Swollen Legs: Main Causes and Treatment
Swollen legs due to fluid retention are a very frequent problem among the general population, whether they’re athletes or not. Even though fluid retention in itself is a frequent condition, it’s usually associated with bad dietary habits or a lack of physical activity.
In some cases, we can experience this retention in our legs, especially the ankles and knees. In this article, we’ll take a look at why we should pay closer attention to swollen legs. We’ll also learn about the causes and possible treatments.
The physiology of fluid retention
To understand the causes of why liquid may accumulate in the legs, we must understand how this accumulation happens. The heart is a pump that’s constantly sending blood to the vascular tree. It travels through the whole body to bring oxygen and the nutrients we need.
When blood leaves the heart through the main arteries, they have a thick wall that allows them to carry it at great pressure. However, when the blood goes through the capillaries and reaches the venous territory, it meets blood vessels with small contractile capacity. And they also have to carry the blood back to the heart going against gravity (except for the brain).
If there’s too much liquid circulating due to the inefficiency of the heart or the venous system, the liquid will accumulate in the veins. When there’s an accumulation of liquid in a blood vessel, the body takes a part of that liquid and transports it to the tissues so that there’s no cardiovascular overload. When this happens in the legs, they become swollen due to fluid retention. This phenomenon is known as edema.
Causes for swollen legs
Now that we understand how liquid accumulates in the legs, we can list the possible causes for this:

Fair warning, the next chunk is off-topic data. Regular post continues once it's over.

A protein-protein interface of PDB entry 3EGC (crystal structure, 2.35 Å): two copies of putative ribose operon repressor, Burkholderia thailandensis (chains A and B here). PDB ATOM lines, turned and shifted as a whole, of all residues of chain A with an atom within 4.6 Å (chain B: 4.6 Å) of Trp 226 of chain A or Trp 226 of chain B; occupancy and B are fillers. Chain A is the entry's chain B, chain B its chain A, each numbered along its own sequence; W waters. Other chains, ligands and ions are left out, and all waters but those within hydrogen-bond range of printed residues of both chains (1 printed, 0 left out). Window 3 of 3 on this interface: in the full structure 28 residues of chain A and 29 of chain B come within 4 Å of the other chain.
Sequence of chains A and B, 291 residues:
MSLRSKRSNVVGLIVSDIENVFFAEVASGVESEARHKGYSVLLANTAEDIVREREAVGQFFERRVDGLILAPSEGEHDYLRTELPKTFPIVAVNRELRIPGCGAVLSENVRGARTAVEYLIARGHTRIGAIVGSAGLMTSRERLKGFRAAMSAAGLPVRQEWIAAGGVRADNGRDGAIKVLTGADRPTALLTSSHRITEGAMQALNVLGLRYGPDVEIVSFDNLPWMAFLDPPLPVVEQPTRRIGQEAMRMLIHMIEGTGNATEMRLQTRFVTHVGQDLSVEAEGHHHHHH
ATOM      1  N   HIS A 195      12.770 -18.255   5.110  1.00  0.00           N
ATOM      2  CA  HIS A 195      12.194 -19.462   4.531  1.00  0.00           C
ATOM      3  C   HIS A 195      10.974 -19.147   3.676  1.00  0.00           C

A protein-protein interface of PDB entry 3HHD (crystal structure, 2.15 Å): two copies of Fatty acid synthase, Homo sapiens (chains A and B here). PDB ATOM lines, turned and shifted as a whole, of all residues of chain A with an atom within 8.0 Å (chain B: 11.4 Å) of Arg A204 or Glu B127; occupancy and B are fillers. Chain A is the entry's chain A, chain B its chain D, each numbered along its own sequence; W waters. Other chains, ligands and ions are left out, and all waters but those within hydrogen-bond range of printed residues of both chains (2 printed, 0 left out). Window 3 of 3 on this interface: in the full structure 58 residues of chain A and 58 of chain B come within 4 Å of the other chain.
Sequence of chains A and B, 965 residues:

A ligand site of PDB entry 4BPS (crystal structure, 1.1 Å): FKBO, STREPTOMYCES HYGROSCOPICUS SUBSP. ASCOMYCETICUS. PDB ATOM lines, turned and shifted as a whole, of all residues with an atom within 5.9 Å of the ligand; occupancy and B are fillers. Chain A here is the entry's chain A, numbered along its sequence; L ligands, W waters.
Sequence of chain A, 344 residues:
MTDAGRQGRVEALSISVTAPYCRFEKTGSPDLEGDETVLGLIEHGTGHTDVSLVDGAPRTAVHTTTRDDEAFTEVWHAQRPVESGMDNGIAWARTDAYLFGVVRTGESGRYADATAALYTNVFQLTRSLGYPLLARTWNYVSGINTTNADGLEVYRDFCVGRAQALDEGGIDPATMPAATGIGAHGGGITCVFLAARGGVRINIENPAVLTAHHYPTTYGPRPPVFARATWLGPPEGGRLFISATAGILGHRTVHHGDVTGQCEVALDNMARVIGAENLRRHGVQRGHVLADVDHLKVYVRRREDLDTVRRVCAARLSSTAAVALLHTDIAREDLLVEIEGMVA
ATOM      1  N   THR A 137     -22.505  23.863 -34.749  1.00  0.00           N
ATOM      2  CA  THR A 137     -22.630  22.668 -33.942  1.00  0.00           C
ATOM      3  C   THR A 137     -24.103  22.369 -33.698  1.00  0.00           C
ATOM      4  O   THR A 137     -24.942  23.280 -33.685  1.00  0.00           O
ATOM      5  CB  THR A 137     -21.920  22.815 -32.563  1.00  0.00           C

- A failure in the cardiovascular system may produce fluid retention, which would be more noticeable in the lower extremities because liquid tends to accumulate there more easily due to gravity. Cardiac insufficiency in the right cavities of the heart causes blood to accumulate in the venous system, which is why the body will expel the liquid towards the tissues.
- Venous insufficiency (thrombosis) or lymphatic system failure will also manifest as fluid retention or edema in the legs. This is because the lymphatic system is in charge of collecting the accumulated liquid and bringing it back to the bloodstream. Varicose veins are a sign of bad circulation in the legs, and this built up liquid will go to the tissues and cause swollen legs.
- When there are few proteins in the blood, the body interprets it as too much fluid in the circulation and expels some of it to the tissues. Illnesses that cause a loss of protein may also cause fluid retention. This is the case of some liver and kidney illnesses, such as nephrotic syndrome.
- Kidney failure is the kidney’s inability to filter the liquids in our body correctly. This may also cause fluid retention.
- Other non-pathological causes may be simple bad habits. A sedentary lifestyle, a diet that’s too high in salt, or processed food are examples of possible causes to retain fluids.
We must keep in mind that most of the causes we listed are pathologies. This means they’re also more frequent in older people due to an organ or system failure. In young people, fluid retention is usually due to bad habits, and it’s easy to fix in principle.
Treatment for swollen legs
The treatment will be aimed at making us lose liquid. This way, the accumulated liquid in the leg tissues will return into the circulation. Let’s list some of the ways that we can combat this problem:
- It’s very important to practice physical exercise. This is because our body uses the liquid in the metabolism of some macronutrients, and to cool down when we perform intense activities.
- If we suffer from a cardiovascular illness, it’s essential to reduce our salt intake to the minimum. Salt increases blood pressure and attracts water by osmosis. Therefore, it’ll cause us to retain fluids.
- Following a balanced diet and consuming natural foods. We must avoid processed foods with a high salt content.
- Drink plenty of water. This way, we’ll assist the filtration of liquid through our kidneys.
- If you still haven’t been able to reduce the swelling, and your kidneys are in good condition, you can ask a doctor for a dietary supplement with diuretic properties. Horsetail is a great example.
If none of this is effective because there’s an underlying pathology, we’ll have to look even further. We may need to take a diuretic medication such as furosemide, but always under the advice and supervision of a specialized doctor.It might interest you...